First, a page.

DeMarte reports, “The response from students has been overwhelmingly positive; 95 percent or more have been satisfied with the experience, the content, and the course design.” In addition, he says, “Our data show that more students finish a Z-course than their non-Z counterparts. That means they’re staying with us, and we’re not refunding their tuition.”
Thirteen faculty members participated in the OER pilot, and 60 others have since joined their ranks. This year, Tidewater will add additional Z-degrees in general studies, social sciences, and criminal justice.
Free for All
Rapidly rising textbook costs prompted faculty members at Rice University in Houston to take matters into their own hands. Under the leadership of Richard G. Baraniuk, a professor of electrical and computer engineering, and a proponent of open access educational materials, the university formed a separate nonprofit entity in 2011 to publish original, digital textbooks.
“Our goal was to follow the same best practices used in the publishing industry—using professional authors who are faculty members from around the country, having multiple layers of peer review and classroom testing, and ensuring that the books match the scope and sequence of the courses,” says Baraniuk, founder and director of OpenStax. More than 100 people contribute to the dev-elopment of each book. They all assign the copyright to OpenStax, which then makes the content publicly available under an open-source license, such as Creative Commons.
Each OpenStax book includes extra features, such as embedded videos, simulations, and practice problems. Students can access the free digital content in a variety of ways; Web access is the most popular, followed by PDF downloads, and mobile access. They can also purchase a printed version, which OpenStax may sell for $40 to $50 compared to a commercially published counterpart that might command $300.
In 2015, 260,000 students used OpenStax textbooks at more than 1,000 different educational institutions, reports Baraniuk, with the number of institutional adoptions rapidly growing. As an example, he says, “The psychology department at the University of Georgia recently adopted our psychology textbook, and nearly 2,000 students are using it. They’re saving a total of almost $200,000 in one academic year.”
Rice University, which uses biology and sociology textbooks developed by OpenStax, provides a physical location and support services. The costs of developing the textbooks are underwritten by several philanthropic foundations committed to improving access to higher education. OpenStax is also building financial support from a network of for-profit and nonprofit partners such as tutoring companies that provide value-added services.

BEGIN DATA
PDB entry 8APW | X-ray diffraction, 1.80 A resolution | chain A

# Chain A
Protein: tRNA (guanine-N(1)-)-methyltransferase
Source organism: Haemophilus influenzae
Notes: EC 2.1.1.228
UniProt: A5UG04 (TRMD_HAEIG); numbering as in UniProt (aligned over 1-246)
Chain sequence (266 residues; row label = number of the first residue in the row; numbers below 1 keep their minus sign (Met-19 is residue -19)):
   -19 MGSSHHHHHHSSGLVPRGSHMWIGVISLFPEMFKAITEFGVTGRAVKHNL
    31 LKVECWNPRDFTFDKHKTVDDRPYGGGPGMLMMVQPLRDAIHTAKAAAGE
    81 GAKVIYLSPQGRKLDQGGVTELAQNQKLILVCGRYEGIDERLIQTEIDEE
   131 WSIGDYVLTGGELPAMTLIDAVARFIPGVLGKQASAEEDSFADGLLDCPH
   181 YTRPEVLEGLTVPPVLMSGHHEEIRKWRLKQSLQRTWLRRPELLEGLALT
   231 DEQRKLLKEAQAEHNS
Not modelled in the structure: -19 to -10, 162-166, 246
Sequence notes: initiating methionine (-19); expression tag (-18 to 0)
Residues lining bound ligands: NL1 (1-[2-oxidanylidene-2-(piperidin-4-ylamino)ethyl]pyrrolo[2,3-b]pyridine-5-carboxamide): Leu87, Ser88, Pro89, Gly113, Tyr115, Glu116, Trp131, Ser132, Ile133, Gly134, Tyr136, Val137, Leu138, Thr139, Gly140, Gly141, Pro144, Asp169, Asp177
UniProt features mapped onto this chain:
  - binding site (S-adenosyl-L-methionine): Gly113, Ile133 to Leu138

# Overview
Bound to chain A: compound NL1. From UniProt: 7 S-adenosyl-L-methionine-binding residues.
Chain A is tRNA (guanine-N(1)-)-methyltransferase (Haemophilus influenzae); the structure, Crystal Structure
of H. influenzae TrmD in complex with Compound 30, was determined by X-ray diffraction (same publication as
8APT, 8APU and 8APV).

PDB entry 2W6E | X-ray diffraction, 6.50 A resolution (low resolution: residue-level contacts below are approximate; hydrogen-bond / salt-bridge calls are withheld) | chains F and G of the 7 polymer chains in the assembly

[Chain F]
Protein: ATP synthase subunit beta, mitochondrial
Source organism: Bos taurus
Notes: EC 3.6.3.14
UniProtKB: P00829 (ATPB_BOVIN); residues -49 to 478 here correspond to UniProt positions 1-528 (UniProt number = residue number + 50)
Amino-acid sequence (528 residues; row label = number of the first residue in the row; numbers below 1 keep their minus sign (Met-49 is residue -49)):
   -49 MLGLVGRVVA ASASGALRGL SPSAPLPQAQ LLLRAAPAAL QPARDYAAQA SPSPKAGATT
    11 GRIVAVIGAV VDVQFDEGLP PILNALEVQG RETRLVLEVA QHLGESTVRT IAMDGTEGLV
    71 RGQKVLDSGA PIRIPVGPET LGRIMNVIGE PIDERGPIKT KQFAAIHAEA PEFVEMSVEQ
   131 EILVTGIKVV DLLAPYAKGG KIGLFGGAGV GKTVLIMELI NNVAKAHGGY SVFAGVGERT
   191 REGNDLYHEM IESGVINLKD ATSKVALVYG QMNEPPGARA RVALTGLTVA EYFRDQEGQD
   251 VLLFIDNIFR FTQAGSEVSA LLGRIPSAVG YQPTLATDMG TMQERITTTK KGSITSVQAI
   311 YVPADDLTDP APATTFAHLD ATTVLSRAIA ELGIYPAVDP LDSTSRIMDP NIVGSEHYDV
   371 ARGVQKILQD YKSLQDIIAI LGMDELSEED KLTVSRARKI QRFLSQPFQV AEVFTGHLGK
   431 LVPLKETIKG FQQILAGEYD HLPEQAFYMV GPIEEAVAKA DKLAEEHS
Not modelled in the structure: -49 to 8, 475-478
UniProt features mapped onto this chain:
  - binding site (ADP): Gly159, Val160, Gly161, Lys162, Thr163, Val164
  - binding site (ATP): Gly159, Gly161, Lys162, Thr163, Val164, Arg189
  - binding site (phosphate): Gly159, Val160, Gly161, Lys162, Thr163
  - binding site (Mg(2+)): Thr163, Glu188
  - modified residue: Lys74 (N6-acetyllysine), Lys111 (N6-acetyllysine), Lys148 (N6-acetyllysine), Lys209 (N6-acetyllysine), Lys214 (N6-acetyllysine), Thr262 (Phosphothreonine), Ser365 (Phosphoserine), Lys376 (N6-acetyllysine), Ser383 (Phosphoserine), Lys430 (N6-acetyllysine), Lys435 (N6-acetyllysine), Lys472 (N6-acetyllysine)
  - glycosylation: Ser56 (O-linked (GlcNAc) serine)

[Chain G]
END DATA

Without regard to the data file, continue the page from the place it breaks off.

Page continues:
A Cyberlearning Strategy
Jackson State University developed its first digital textbook in 2010 and 50 more followed in the ensuing four years, all written by faculty members. Those texts are just one manifestation of JSU’s holistic plan to reshape its facilities and instructional techniques to support 21st century learning.
The goal, says Robert Blaine, is to stimulate creativity and innovation while building students’ foundational, critical thinking, and analytical skills. “Those learning outcomes are germane to every course in the general education core—the first two years of the undergraduate experience,” he explains. “With those as a base, we built a huge matrix that looks at curriculum and skill set development, and then used it to develop both problem- and project-based content for the digital books.”
The books, known collectively as the “digital core,” cost $9.99 each—a savings of approximately 90 percent compared to the average print textbook. Distributed through iTunesU, the books remain in the cloud as long as students have an account, giving them ongoing access to content even as it is revised and updated over the years.
All incoming freshmen also receive an iPad on which to download their digital course materials, communicate with other students, and work on group projects such as videos. Students pay only a one-time fee of $50 to cover insurance on the iPads. JSU purchases the tablets through a separate entity called The Mississippi e-Center, then gives students a two-year scholarship to use them.
“Over those two years, we depreciate the value of the device down to zero. Then, if the student has remained enrolled for four consecutive semesters, the device rolls off the inventory of the e-Center and becomes the student’s property,” says Blaine. “That approach puts the technology in the student’s hands and also serves as an incentive for students to matriculate.”
Since instituting the digital core and iPad program, Jackson State has seen its retention rates rise from 74 percent to 78 percent, and experienced a 4 percent annual growth in students which has boosted its total enrollment to 9,800. “That growth has given us funds to reinvest in the learning environment, such as redesigning a section of our library to support project-based learning,” says Blaine. “If we’re going to prepare our students for the world of today and tomorrow, then we need to educate them with the tools of today and tomorrow.”
Sandra R. Sabo, Mendota Heights, Minn., covers higher education business issues for Business Officer.